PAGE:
says Anton Novikov, the Senior Lecturer of the Department of Eco-Geology and Nature Management of the Moscow Lomonosov State University Lomonosov in Sevastopol.
Nowadays, experts point to problems created by the canal’s construction. It allowed for activities which were previously not possible in the area, like fish farming, cultivation of gardens and vineyards. But another new activity was the cultivation of rice – which is nonsense for Crimea’s arid climate.
During several years preceding the occupation, the water volume coming to Crimea through the canal dropped significantly, about three times. It was possible to fill only 8 out of 23 water reservoirs. All the reservoirs were used for supplying drinking water. Their water levels did not depend on the weather. The only thing needed was to have enough money to pay for electricity required to power the pumping stations.
As of 2012, water from the Dnipro supplied 85% of Crimea’s consumption. “Thanks to the channel, Crimea will never be left without water,” wrote the newspaper of Crimea’s Verkhovna Rada, its local parliament, in 2012.
In April 2014, after the beginning of the Russian occupation of the peninsula, Ukraine blocked the canal.
A temporary dam in the adjacent Kherson Oblast was built, blocking the water from entering occupied Crimea. A metering device was envisioned in case if the sides came to an agreement on the price and conditions of supplying fresh water to Crimea.
In 2015, the Ukrainian government allocated money for a permanent dam on the canal. Nowadays, the new dam blocks water from the Dnipro from flowing to Crimea. The channel is filled with water which is used for the irrigation system of the Kherson Oblast.
Oleksandr Romanenko, Head of Management of the canal, says that the dam is only one of the stages of the arrangement of a new irrigation system for the Kherson Oblast. With its help, the Kherson Oblast will increase its irrigated area, and, subsequently, harvests.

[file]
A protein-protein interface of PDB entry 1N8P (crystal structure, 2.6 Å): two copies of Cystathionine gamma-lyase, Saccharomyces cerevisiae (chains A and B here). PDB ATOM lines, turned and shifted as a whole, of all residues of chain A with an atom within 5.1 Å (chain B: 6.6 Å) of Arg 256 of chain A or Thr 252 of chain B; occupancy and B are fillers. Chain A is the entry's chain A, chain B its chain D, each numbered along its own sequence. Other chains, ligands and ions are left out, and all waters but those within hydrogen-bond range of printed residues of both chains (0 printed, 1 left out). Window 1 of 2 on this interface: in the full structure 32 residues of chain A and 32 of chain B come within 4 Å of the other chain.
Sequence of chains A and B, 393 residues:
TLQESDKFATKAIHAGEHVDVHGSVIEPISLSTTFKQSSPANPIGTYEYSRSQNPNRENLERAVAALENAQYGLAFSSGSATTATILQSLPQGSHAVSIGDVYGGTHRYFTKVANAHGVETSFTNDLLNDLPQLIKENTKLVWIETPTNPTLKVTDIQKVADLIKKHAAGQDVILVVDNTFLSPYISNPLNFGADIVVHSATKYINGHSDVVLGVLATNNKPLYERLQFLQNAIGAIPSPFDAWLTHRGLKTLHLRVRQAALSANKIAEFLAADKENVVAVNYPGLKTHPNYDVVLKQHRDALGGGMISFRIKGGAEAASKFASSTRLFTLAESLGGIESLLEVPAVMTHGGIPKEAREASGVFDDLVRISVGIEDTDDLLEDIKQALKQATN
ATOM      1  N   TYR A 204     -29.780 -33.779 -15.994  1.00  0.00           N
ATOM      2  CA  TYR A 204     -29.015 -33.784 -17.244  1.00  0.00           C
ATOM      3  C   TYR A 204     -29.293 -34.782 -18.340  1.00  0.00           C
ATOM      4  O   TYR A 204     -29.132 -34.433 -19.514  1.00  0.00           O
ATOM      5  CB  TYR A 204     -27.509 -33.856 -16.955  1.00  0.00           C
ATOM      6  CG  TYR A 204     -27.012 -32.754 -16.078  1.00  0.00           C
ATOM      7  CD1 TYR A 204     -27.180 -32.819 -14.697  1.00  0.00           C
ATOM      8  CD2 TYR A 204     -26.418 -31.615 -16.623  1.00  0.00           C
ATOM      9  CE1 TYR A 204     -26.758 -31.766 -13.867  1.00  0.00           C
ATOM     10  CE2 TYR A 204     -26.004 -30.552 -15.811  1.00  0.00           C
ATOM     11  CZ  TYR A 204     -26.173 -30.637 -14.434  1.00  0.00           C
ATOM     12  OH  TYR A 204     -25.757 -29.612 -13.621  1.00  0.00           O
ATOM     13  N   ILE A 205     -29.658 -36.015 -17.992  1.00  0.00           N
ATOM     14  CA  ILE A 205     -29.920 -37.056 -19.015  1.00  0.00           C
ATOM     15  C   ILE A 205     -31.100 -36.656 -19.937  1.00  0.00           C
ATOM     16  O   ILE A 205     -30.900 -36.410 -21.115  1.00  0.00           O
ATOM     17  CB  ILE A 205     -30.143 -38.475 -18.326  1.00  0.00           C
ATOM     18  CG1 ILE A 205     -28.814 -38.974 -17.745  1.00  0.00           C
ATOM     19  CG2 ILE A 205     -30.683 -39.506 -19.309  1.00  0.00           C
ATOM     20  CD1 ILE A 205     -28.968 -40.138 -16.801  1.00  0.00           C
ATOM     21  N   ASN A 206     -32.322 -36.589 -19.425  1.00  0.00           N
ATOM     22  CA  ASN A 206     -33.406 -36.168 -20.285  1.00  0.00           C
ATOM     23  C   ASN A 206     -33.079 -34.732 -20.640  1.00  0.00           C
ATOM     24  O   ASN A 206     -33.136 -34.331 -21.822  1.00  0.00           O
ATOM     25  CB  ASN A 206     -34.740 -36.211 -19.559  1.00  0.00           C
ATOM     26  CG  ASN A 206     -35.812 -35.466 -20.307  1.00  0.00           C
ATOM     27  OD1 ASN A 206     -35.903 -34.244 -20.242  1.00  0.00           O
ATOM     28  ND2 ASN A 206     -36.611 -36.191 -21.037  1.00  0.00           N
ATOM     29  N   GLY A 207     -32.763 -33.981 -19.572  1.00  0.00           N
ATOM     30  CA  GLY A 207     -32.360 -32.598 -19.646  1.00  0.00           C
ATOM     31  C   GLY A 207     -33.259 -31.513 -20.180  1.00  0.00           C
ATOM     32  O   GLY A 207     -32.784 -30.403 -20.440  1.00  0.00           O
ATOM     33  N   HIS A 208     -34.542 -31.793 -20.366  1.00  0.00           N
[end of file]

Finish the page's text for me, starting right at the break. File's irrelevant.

Meanwhile, a part of the North Crimean Canal on the northern suburb of Armiansk on the occupied peninsula had become overgrown with reeds, shrubs and is turning into a garbage dump.
Water shortage as a precursor for provocations
Ukrainian experts do not exclude the possibility that Russia will try to take control over the Canal by force. After Russia redeployed five of its naval vessels to the Azov sea in May 2017, military analyst Denys Popovych suggested there were two reasons for these maneuvers:
“Russia is building up its military presence in the Azov Sea and is blackmailing Ukraine for it to: a) resume water supplying to Crimea, b) make concessions on the Donbas conflict. Also the gas questions might be the reason.”
Recently, Ukraine won a case against Russia in the Stockholm arbitration court. According to it, Russia’s state gas monopolist Gazprom should compensate Ukraine’s state-owned Naftogaz $2.6 bn. In accordance with the decision, Ukraine has started seizing Gazprom assets on its own territory; recently, Naftogaz reported that a British court froze Gazprom assets on its territory.
The expert refutes Russian claims that it sent warships to the Azov Sea for defense reasons – allegedly to protect the newly-built Crimean Bridge from possible attacks:
“I can’t imagine a situation when Ukraine would either try to get Crimea back by force or attack the Crimean Bridge. Russia would consider any attack on the bridge as aggression from Ukraine and this can cause an escalation, in particular in the Azov direction and in Donbas.”
Permanent Representative of the President of Ukraine in the Crimean Republic Borys Babyn believes there are three options of how Russia could take control over the Canal. The least likely one is if someone from the Ukrainian side would provide it.
“Another one is purely legal. There are Russian lawyers and ‘affiliated’ people running around in Ukraine to receive a decision of Ukrainian courts on the North Crimean Canal.”
In Babyn’s opinion, if this scenario won’t work, Russia can switch to option #3, the most radical one – to take over the Ukrainian-controlled object by force or hybrid actions.